Friday, October 11, 2013
ARC Review: Sometimes Never, Sometimes Always
Flux Books, 2013
Scheduled to release November 8
Source: Received an e-ARC via Netgalley in exchange for an honest review.
Sometimes you just need to read a contemporary focusing especially on high school drama, which is honestly one of my favorite subjects. However in yet another fail of reading comprehension, I missed what this book was going to be about. I thought the main character Cass was assigned to write a poem for English and ,stifling under a restrictive religion, she wrote about her cult-like church, causing a scandal. She does manage to cause controversery but it is through a blog where she gives advice from her amateur tarot card readings. I was a bit more interested in the premise I thought I was getting but I did like all the issues this book touched upon.
First and foremost would be bullying. We see a lot of accusations of "bullying" in the blogosphere, many of them cheapening the meaning of the word. Disagreeing with someone and explaining your reasons why is not bullying. Writing hateful comments about someone in addition to making mocking comments in person is definitely bullying as is demonstrated in this book. As the blog explodes in popularity, so does the commenting become more frequent and more hostile leading to real world consequences. The book does a great job handling the (unintended) fallout from this experiment.
I also mentioned religion. I have a confessed weakness for books about cults and for some reason started thinking I would be getting that in this book. Though the family's religions is pretty intense (Sunday services plus Wednesday AND Friday meetings) and very conservative beliefs, I didn't feel like it merited cult status to my dismay. But the book does not promise any such thing so I don't know why I thought it might pan out like that. As someone who is religious and interested in religion, I would have liked more exploration of the religious beliefs of everyone in the church and more insight into why Cass was rebelling against that.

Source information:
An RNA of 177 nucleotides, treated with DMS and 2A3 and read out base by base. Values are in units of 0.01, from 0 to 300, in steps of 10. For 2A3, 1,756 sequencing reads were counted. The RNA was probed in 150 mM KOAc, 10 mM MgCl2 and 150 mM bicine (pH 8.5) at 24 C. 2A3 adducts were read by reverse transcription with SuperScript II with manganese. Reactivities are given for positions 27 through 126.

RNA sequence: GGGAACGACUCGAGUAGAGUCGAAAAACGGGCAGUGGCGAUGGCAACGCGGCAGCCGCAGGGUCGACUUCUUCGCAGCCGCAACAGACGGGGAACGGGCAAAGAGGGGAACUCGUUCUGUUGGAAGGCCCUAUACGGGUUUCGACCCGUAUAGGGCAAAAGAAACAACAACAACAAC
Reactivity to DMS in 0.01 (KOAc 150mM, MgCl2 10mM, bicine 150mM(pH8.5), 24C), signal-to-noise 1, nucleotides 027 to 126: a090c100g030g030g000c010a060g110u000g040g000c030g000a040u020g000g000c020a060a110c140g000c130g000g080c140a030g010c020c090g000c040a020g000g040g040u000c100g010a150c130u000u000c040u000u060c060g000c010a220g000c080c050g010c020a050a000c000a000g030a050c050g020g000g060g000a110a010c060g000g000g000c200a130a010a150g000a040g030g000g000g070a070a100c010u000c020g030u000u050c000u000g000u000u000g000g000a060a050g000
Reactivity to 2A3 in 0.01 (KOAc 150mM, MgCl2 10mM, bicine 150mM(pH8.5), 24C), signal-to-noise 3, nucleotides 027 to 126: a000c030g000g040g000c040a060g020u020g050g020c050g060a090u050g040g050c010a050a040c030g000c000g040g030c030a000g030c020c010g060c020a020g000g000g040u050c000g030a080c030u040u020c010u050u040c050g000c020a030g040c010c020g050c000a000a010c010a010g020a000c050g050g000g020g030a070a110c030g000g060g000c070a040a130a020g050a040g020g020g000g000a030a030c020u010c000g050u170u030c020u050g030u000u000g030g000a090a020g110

However while everything touched on in the book is important, there just felt like it was all a bit too much and nothing got enough page time to really speak to me. Some of the topics we cover are: Cass is maybe losing her best friend, is trying to find her own personality, has a crush on a boy, is rejecting her parents' religion, is worried about her gay brother, is dealing with bullying issues, etc. It's a lot and I didn't even talk about everything here! Of particular interest to me was the mention of Cass's now deceased younger brother; it sounds like his death from SIDS played a big role in the family's religious development and I really would have loved to know more about that.
Additionally Cass isn't sure who she is as a person. I sympathized with her plight-I certainly didn't know myself as a teenager but her uncertainty left me feeling uncertain. I think at this juncture in my reading, I wanted a more confident character. I know that's an unfair demand to make of this book but I wanted to share some insight into where my mind is to help explain why I didn't fall head over heels in love with this book.
Overall: A stuffed to the brim contemporary with issues that I think many people would be able to relate to; definitely one for fans of more serious contemporary though there are lighter touches.